S.R. Wiedema, Inc., Plaintiff, vs. Sienna Corporation, et al., Defendants, Village Bank, Respondent, Pioneer Engineering, P.A., defendant and third party plaintiff, Appellant, vs. Leonard Lampert Architects, P.A., Third Party Defendant, and Great Northern Landscapes, Inc., Plaintiff, vs. Sienna Corporation, et al., Defendants, Village Bank, Respondent, Pioneer Engineering, P.A., defendant and third party plaintiff, Appellant, 2 Pioneer Engineering, P.A., defendant and third party plaintiff, Respondent, vs. Leonard Lampert Architects, P.A., et al., Third Party Defendants.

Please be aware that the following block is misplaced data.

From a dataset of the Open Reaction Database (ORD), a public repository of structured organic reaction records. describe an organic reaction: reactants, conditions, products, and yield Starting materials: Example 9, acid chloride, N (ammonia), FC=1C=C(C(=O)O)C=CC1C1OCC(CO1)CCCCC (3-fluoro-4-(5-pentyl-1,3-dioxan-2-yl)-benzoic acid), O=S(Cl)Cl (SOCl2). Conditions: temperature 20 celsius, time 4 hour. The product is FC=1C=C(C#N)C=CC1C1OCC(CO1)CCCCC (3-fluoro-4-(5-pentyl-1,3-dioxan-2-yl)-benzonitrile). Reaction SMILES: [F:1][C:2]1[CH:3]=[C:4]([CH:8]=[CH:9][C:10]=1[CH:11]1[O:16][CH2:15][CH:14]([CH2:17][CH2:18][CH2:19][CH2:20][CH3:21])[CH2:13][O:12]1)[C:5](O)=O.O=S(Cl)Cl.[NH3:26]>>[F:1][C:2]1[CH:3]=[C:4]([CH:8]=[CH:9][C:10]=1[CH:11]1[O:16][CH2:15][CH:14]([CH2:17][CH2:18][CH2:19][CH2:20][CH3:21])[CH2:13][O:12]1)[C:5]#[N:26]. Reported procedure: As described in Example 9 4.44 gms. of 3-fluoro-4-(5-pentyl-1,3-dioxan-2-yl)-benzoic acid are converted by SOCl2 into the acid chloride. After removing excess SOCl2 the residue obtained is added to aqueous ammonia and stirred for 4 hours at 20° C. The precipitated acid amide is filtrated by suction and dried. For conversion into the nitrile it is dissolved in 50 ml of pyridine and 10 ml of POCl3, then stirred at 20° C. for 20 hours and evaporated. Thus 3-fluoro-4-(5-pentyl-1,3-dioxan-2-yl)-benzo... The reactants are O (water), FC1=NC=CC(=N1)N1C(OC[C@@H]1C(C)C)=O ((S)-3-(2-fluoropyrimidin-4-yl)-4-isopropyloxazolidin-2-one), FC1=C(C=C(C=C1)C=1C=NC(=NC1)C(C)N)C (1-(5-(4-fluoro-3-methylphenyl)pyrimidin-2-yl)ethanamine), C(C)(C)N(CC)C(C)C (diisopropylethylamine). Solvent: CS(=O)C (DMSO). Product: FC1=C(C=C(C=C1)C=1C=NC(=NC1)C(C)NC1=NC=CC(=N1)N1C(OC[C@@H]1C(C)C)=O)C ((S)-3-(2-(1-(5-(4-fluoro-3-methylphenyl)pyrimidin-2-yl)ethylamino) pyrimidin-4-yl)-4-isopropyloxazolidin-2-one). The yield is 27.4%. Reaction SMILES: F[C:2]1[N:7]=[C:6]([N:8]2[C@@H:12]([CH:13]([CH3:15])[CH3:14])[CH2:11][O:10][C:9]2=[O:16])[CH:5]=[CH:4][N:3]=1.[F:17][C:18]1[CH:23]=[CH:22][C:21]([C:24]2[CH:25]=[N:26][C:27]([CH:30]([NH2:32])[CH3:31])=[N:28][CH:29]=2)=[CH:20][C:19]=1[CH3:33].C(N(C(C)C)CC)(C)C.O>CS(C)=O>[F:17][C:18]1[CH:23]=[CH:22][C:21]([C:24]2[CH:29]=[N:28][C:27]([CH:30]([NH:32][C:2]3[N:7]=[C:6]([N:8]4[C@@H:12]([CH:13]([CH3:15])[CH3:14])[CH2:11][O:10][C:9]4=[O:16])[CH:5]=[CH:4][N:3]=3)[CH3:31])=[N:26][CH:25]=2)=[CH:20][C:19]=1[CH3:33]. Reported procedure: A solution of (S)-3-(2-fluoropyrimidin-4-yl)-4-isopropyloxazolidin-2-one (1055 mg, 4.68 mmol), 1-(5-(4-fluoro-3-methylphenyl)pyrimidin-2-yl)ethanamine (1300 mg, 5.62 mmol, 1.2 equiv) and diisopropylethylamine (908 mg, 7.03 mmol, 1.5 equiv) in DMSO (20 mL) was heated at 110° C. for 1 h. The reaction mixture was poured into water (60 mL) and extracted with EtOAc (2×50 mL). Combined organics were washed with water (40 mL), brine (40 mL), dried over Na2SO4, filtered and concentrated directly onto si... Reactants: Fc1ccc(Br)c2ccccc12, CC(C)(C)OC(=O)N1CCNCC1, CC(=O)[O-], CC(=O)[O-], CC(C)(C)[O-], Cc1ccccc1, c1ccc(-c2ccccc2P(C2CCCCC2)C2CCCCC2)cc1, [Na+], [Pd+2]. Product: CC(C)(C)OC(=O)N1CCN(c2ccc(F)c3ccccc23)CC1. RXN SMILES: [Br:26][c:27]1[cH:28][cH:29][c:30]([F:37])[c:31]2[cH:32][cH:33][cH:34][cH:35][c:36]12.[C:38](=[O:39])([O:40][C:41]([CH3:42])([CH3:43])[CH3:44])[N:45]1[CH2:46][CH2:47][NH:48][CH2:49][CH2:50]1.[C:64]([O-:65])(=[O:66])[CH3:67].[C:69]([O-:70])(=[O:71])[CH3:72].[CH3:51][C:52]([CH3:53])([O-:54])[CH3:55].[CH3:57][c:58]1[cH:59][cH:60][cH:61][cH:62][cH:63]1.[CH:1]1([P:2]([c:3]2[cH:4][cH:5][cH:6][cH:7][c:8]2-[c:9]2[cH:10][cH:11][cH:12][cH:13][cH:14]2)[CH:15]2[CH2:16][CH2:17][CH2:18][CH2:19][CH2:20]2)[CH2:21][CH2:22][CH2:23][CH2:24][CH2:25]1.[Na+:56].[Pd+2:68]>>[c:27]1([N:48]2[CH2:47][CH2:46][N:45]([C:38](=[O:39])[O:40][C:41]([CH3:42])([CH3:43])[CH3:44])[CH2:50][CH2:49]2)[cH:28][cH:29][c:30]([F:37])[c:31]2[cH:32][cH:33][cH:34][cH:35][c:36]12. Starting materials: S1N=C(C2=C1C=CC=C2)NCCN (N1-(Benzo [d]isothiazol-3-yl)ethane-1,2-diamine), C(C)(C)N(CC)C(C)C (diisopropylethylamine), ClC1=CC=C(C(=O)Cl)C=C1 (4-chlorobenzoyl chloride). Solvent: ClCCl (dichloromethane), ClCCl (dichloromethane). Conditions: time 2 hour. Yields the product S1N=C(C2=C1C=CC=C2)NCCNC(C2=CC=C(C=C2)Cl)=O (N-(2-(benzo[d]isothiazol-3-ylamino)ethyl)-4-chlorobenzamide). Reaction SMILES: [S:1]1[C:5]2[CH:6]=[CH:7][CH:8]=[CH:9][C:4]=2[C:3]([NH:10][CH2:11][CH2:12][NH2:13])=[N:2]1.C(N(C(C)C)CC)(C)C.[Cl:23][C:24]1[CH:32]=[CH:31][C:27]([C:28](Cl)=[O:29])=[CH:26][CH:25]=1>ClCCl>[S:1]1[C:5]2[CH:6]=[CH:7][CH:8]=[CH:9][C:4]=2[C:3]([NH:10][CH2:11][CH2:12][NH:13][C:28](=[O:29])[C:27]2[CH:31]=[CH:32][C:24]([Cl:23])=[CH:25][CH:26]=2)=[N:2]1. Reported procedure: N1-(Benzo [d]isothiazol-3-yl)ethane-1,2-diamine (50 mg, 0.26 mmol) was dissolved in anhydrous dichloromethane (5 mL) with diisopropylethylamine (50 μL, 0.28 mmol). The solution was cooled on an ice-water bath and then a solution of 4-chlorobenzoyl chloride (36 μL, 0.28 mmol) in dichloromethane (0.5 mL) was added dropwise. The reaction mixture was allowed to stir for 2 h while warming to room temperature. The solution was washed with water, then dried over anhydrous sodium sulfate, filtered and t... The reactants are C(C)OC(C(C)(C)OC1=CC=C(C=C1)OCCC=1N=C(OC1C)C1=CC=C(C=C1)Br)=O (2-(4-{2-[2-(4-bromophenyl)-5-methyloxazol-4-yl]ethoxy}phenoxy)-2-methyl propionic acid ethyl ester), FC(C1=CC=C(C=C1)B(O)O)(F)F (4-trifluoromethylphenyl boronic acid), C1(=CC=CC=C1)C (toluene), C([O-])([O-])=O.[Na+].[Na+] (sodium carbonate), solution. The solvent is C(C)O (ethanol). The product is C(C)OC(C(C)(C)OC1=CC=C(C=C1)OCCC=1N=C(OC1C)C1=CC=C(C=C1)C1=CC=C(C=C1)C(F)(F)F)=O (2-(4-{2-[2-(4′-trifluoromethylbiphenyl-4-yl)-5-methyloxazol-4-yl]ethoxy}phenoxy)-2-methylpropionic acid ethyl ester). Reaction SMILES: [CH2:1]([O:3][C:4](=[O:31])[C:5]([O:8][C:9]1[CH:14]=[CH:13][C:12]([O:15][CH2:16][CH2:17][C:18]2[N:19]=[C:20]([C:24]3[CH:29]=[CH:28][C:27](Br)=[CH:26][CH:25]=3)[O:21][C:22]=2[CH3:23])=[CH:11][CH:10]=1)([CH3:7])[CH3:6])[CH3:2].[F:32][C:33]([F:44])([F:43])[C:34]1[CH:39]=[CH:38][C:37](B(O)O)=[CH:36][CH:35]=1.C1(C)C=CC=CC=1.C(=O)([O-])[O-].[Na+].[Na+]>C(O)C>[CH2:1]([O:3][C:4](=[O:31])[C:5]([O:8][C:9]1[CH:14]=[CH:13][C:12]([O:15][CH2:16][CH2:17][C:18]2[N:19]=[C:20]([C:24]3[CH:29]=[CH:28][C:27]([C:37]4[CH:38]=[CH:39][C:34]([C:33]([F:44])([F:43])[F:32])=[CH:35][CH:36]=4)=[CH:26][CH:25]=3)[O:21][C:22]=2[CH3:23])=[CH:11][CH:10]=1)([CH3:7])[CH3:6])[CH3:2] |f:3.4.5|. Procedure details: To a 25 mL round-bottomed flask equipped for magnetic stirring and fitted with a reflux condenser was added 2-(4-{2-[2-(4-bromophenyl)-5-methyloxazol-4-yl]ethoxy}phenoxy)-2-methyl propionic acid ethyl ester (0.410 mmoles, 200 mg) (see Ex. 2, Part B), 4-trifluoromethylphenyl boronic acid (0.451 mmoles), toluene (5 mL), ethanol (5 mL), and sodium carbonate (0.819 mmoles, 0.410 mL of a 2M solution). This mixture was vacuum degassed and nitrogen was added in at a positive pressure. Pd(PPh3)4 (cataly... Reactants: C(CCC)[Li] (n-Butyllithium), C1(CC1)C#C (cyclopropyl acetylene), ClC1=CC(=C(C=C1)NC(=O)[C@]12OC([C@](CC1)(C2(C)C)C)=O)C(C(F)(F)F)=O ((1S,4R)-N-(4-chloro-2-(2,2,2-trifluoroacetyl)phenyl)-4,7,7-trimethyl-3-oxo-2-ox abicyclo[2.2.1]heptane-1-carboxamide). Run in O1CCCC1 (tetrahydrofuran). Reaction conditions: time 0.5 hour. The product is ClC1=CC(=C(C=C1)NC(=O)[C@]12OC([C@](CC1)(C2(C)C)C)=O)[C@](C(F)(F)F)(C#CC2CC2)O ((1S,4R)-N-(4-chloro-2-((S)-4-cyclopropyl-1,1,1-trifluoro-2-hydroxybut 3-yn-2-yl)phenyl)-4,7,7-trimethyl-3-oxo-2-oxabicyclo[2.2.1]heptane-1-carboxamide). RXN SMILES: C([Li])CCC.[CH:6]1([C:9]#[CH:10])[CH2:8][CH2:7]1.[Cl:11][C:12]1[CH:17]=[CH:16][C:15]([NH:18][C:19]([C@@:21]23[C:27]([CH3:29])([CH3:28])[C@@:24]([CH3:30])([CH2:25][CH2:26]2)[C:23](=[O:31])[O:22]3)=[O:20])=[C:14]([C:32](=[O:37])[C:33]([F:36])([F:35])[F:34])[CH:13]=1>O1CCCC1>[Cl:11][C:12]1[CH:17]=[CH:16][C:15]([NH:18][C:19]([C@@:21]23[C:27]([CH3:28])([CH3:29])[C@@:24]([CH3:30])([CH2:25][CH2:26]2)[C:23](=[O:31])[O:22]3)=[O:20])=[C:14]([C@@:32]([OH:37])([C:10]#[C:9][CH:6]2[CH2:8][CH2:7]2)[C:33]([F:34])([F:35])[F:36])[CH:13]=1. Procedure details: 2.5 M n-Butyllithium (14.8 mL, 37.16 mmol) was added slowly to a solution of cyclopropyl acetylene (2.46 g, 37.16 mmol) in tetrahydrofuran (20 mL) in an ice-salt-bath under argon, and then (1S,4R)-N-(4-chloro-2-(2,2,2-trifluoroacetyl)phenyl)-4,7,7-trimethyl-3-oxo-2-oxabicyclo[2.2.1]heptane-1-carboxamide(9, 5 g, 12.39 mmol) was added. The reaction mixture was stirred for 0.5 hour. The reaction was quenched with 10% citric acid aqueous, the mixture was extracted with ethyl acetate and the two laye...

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This opinion will be unpublished and may not be cited except as provided by Minn. Stat. § 480A.08, subd. 3 (2010). STATE OF MINNESOTA IN COURT OF APPEALS A10-750 S.R. Wiedema, Inc., Plaintiff, vs. Sienna Corporation, et al., Defendants, Village Bank, Respondent, Pioneer Engineering, P.A., defendant and third party plaintiff, Appellant, vs. Leonard Lampert Architects, P.A., Third Party Defendant, and Great Northern Landscapes, Inc., Plaintiff, vs. Sienna Corporation, et al., Defendants, Village Bank, Respondent, Pioneer Engineering, P.A., defendant and third party plaintiff, Appellant, Pioneer Engineering, P.A., defendant and third party plaintiff, Respondent, vs. Leonard Lampert Architects, P.A., et al., Third Party Defendants. Filed June 6, 2011 Affirmed Wright, Judge Anoka County District Court File No. 02-CV-08-8101 Bradley N. Beisel, David J. Krco, Beisel & Dunlevy, P.A., Minneapolis, Minnesota (for respondent Village Bank) Vincent J. Fahnlander, Mohrman & Kaardal, P.A., Minneapolis, Minnesota (for appellant Pioneer Engineering, P.A.) Considered and decided by Stoneburner, Presiding Judge; Wright, Judge; and Schellhas, Judge. UNPUBLISHED OPINION WRIGHT, Judge Appellant challenges the district court s summary-judgment determination that respondent s mortgage takes priority over appellant s mechanic s lien. Appellant argues that the undisputed evidence establishes that respondent had actual notice of appellant s lien or that the actual and visible beginning of the improvement to the land preceded the mortgage. We affirm. 2 FACTS Appellant Pioneer Engineering, P.A. (Pioneer) provided engineering and landsurveying services to developer Sienna Corporation in connection with a residential development project known as Gardenwood. These services included a preliminary sketch, topographic and boundary survey, tree survey, preliminary plat, engineering design, engineering construction services and contract administration, surveying, erosion control and inspection. Pioneer provided the services between May 26, 2004 and October 29, 2008, both before and after Sienna purchased the land for the Gardenwood project. Sienna obtained a loan from respondent Village Bank to finance the purchase of the Gardenwood property. On August 15, 2005, Sienna closed on the property and gave a promissory note and mortgage to Village Bank. Village Bank recorded the mortgage in Anoka County on August 22, 2005.1 At the time of the mortgage, Village Bank was aware that engineering services had been provided to Sienna in connection with the Gardenwood project. A commercial-loan summary dated August 2005 provides that Sienna has already expended $383M towards engineering, plat development, & other soft costs for this project. 2 With respect to Pioneer specifically, Village Bank President Larry Schminski testified during his 1 On April 26, 2006, Sienna and Village Bank executed a modification agreement, increasing the mortgage amount to $12,590,000. The modification was recorded on May 1, 2006. 2 Soft costs are funds expended by a developer to determine whether a project is legally and economically feasible and to set the general parameters of the project. 3 deposition that he was aware that Pioneer had provided engineering services, but he never asked to see a copy of Pioneer s contract or its invoices. The Gardenwood project ultimately proved unsuccessful; and Village Bank commenced foreclosure proceedings in January 2008. Pioneer filed a mechanic s lien statement on March 25, 2008, but continued to perform work under its contract through October 29, 2008, and filed an amended mechanic s lien statement on November 10, 2008. In a separate action on October 14, 2008, the district court entered an order of foreclosure of the mortgage. Several contractors on the Gardenwood project subsequently commenced proceedings to foreclose their mechanic s liens. The district court consolidated those actions and, on cross summary-judgment motions, ruled, as relevant here, that Pioneer s mechanic s lien was subordinate to the Village Bank mortgage. Pioneer appeals. DECISION On appeal from summary judgment, we review de novo whether the district court properly applied the law and whether there are genuine issues of material fact that preclude summary judgment. Riverview Muir Doran, LLC v. JADT Dev. Grp., LLC, 790 N.W.2d 167, 170 (Minn. 2010). In doing so, [w]e view the evidence in the light most favorable to the party against whom summary judgment was granted. STAR Ctrs., Inc. v. Faegre & Benson, L.L.P., 644 N.W.2d 72, 76-77 (Minn. 2002). To defeat a summary-judgment motion, the nonmoving party must present evidence that is sufficiently probative with respect to an essential element of the nonmoving party s case 4 to permit reasonable persons to draw different conclusions. DLH, Inc. v. Russ, 566 N.W.2d 60, 71 (Minn. 1997). When determining whether a genuine issue of material fact exists, the court is not required to ignore its conclusion that a particular piece of evidence may have no probative value, such that reasonable persons could not draw different conclusions from the evidence presented. Id. at 70. Mechanic[ ]s liens are purely creatures of statutes and the rights of the parties are governed by the language of the statutes. Riverview, 790 N.W.2d at 170 (quotation omitted). Whoever performs engineering or land surveying services with respect to real estate . . . shall have a lien upon the improvement, and upon the land on which it is situated. Minn. Stat. § 514.01 (2010). That the services performed by Pioneer are lienable is undisputed. Rather, the issue before us is at what point in time that lien attached, vis à vis the mortgage. Section 514.05 governs when a mechanic s lien attaches . . . . Id. at 171. As relevant here, the statute provides: As against a bona fide purchaser, mortgagee, or encumbrancer without actual or record notice, no lien shall attach prior to the actual and visible beginning of the improvement on the ground . . . . Minn. Stat. § 514.05, subd. 1 (2010). Thus, Pioneer s mechanic s lien takes priority over Village Bank s mortgage only if (A) Village Bank had actual notice3 of Pioneer s lien when the mortgage was 3 Record notice is not at issue in this case. 5 recorded,4 or (B) the mortgage was given after the actual and visible beginning of the improvement on the ground. We address each in turn. A. The Minnesota Supreme Court recently addressed the concept of actual notice under the mechanic s-lien statute, holding that without actual notice in section 514.05, subdivision 1, means without actual notice of an existing lien, which contemplates past, lienable services for which a lien claimant has not been paid. Riverview, 790 N.W.2d at 172-73.5 Village Bank argues that it did not have actual notice of Pioneer s liens as a matter of law because, although it was aware that Pioneer had provided lienable services, it was not aware that Pioneer had not been paid for those services. Pioneer counters that Village Bank had actual notice of unpaid lienable work because Village Bank received and paid invoices from Pioneer. In support of its contention, Pioneer cites Schminski s deposition testimony that Village Bank requested Pioneer s invoices after the land acquisition so that they could be paid. But Pioneer ignores Schminski s unrefuted testimony that he had not seen any of Pioneer s invoices before the acquisition and mortgage, which is the relevant time period under the statute. 4 Although Riverview did not directly address the issue, both the underlying facts and the language employed by the Minnesota Supreme Court suggest that we focus on the date the mortgage was recorded when determining a mortgagee s knowledge. See Riverview, 790 N.W.2d at 173-74 (holding that mortgagees had priority because they paid the lien claimant for all known, lienable services at the time they recorded their mortgages (emphasis added)). 5 The Riverview court concluded that the Legislature carved out a rule of priority in Minn. Stat. § 514.05, subd. 1, which protects the interests of . . . mortgagees . . . and encumbrancers without record notice and without actual notice of an existing, unpaid lien for services performed before the actual and visible beginning of an improvement on the ground. Id. at 175. 6 See id. at 173 (requiring knowledge of past, lienable services for which a lien claimant has not been paid ). And although former Sienna employee John Vogelbacher testified regarding the process through which Pioneer s bills were submitted to Village Bank for payment, Vogelbacher did not testify that this process was employed before the mortgage. Because Pioneer has not rasied a genuine issue of fact as to whether, when the mortgage was recorded, Village Bank had knowledge of lienable services for which Pioneer had not been paid, we conclude that Village Bank did not have actual notice of Pioneer s lien as a matter of law. B. Section 514.05 does not define the actual and visible beginning of the improvement on the ground. Minnesota courts have defined this provision as the point at which the person performing the duty of examining the premises to ascertain whether an improvement has begun is able in the exercise of reasonable diligence to see it. Nw. Wholesale Lumber, Inc. v. Citadel Co., 457 N.W.2d 244, 249 (Minn. App. 1990) (quoting Kloster-Madsen, Inc. v. Tafi s, Inc., 303 Minn. 59, 64, 226 N.W.2d 603, 607 (1975)). Moreover, since a 1987 amendment, section 514.05 has expressly excluded certain types of services including engineering and soil-testing services from being the actual and visible beginning of the improvement to the ground: Visible staking, engineering, land surveying, and soil testing services do not constitute the actual and visible beginning of the improvement on the ground referred to in this section. This subdivision does not affect the validity of the liens of a person or the notice provision provided in this chapter and 7 affects only the determination of when the actual and visible beginning of the improvement on the ground . . . has commenced. Minn. Stat. § 514.05, subd. 2 (2010). Whether the beginning of improvement is visible or not is a question of fact. Nw. Wholesale, 457 N.W.2d at 249. Pioneer asserts that several of the services provided by Pioneer and/or other contractors prior to the mortgage constituted the actual and visible beginning of the improvement to the ground. Specifically, Pioneer identifies the digging of test pits, the installation of monitoring wells, and the tagging of trees. These services, however, were all in the nature of engineering, land surveying, and soil testing services and, thus, fall squarely within those services that section 514.05, subdivision 2, excludes from the actual and visible beginning of the improvement on the ground. Pioneer argues that, because the premortgage engineering and soil-testing services were lienable and visible, they must have been the actual and visible beginning of improvement on the ground. We reject this assertion as contrary to the language and structure of the mechanic s-lien statute, which treats the existence of a mechanic s lien separately from its priority. Compare Minn. Stat. § 514.01 (governing existence of lien) with Minn. Stat. § 514.05 (2010) (governing priority of existing lien); see also CarlsonGrefe Constr. v. Rosemount Condo. Grp. P ship, 474 N.W.2d 405, 409 (Minn. App. 1991) (distinguishing between the creation of a lien and its priority), review denied (Minn. Oct. 31, 1991). The appropriate focus for determining priority is not whether particular services are visible during or after they are performed, but whether they constitute the actual and visible beginning of the improvement on the ground. Minn. 8 Stat. § 514.05, subd. 1 (emphasis added). The premortgage services at issue here whether visible or not are excluded from constituting the actual and visible beginning of the improvement on the ground. Id., subd. 2. Pioneer also asserts that the premortgage services went beyond soil testing, into what it refers to as soil remediation ; that the remediation involved removing and replacing contaminated soil; and that this remediation constituted the actual and visible beginning to the improvement on the ground. Even if such services could constitute the actual and visible beginning of the improvement on the ground, the record does not support Pioneer s assertion that this work took place before the mortgage. The only evidence in the record regarding the timing of the soil remediation that Pioneer describes is a February 8, 2006 report by American Engineering Testing (AET), a company hired by Sienna to work with Pioneer on soil testing and remediation. The AET report summarizes the soil testing that has been undertaken, describing the completed testing to include numerous test pits, soil borings, and monitoring wells, along with more than 6,200 lineal feet of test trenches. The report also proposes guidelines for the removal and replacement of contaminated soils, along with a plan to use some of the impacted soil under public roads. It is clear from the report that the soil remediation that Pioneer describes had not begun as of February 2006, which is nearly six months after the mortgage. Pioneer relies on other portions of the record to support its assertion of premortgage remediation work, but none of the citations withstands scrutiny. Pioneer principally relies on Vogelbacher s deposition testimony regarding the nature of the 9 remediation work. Vogelbacher, however, did not testify that the remediation work took place before the mortgage. Moreover, contrary to Pioneer s assertion that the removal and/or replacement of soil was taking place simultaneously with testing, Vogelbacher testified that the testing pits were refilled with the same soil immediately after the soil samples were obtained. Pioneer also relies on portions of the district court s summary of the undisputed facts, including the district court s statement that [i]n fall of 2004, earth work began in furtherance of the soil remediation, and the district court s description of the remediation work to have required the removal of some of the existing soil, other materials to be brought in, and some of the existing soil to be layered deeper or under the roads. 6 Given the absence of evidence in the record to support a determination that remediation work was performed before the mortgage, we construe the district court s reference to fall 2004 earth work in furtherance of remediation to refer to the soil testing that indisputably was taking place at that time. Indeed, the district court s description of the remediation work tracks Vogelbacher s deposition testimony. And, like Vogelbacher s testimony, the district court s summary of undisputed facts does not address when that remediation work took place. Citing the purchase agreement and Schminski s deposition testimony, Pioneer finally asserts that soil remediation was required to be completed before the closing and, therefore, must have preceded the mortgage. 6 But the purchase agreement merely At oral argument, Pioneer characterized these statements as findings, thereby suggesting that we must defer to them. But a district court does not make findings on summary judgment, and we review a grant of summary judgment de novo. 10 provided a period of time during which Sienna was to satisfy itself that the property was suitable for residential development. And Schminski testified that, prior to closing, Village Bank had assurances from Sienna that, yes, this is low level [soil] contamination, that [Sienna] would be able to deal with it. Because the premortgage engineering and soil-testing services cannot constitute the actual and visible beginning of the improvement on the ground, and because Pioneer has not raised a genuine issue of material fact as to whether soil-remediation services were performed before the mortgage, we conclude that the actual and visible beginning of the improvement on the ground took place after the mortgage as a matter of law. In the absence of any evidence that, prior to the mortgage, either Village Bank had actual notice of Pioneer s lien or there was an actual and visible beginning of the improvement on the ground, the district court properly granted summary judgment in favor of Village Bank. Affirmed. 11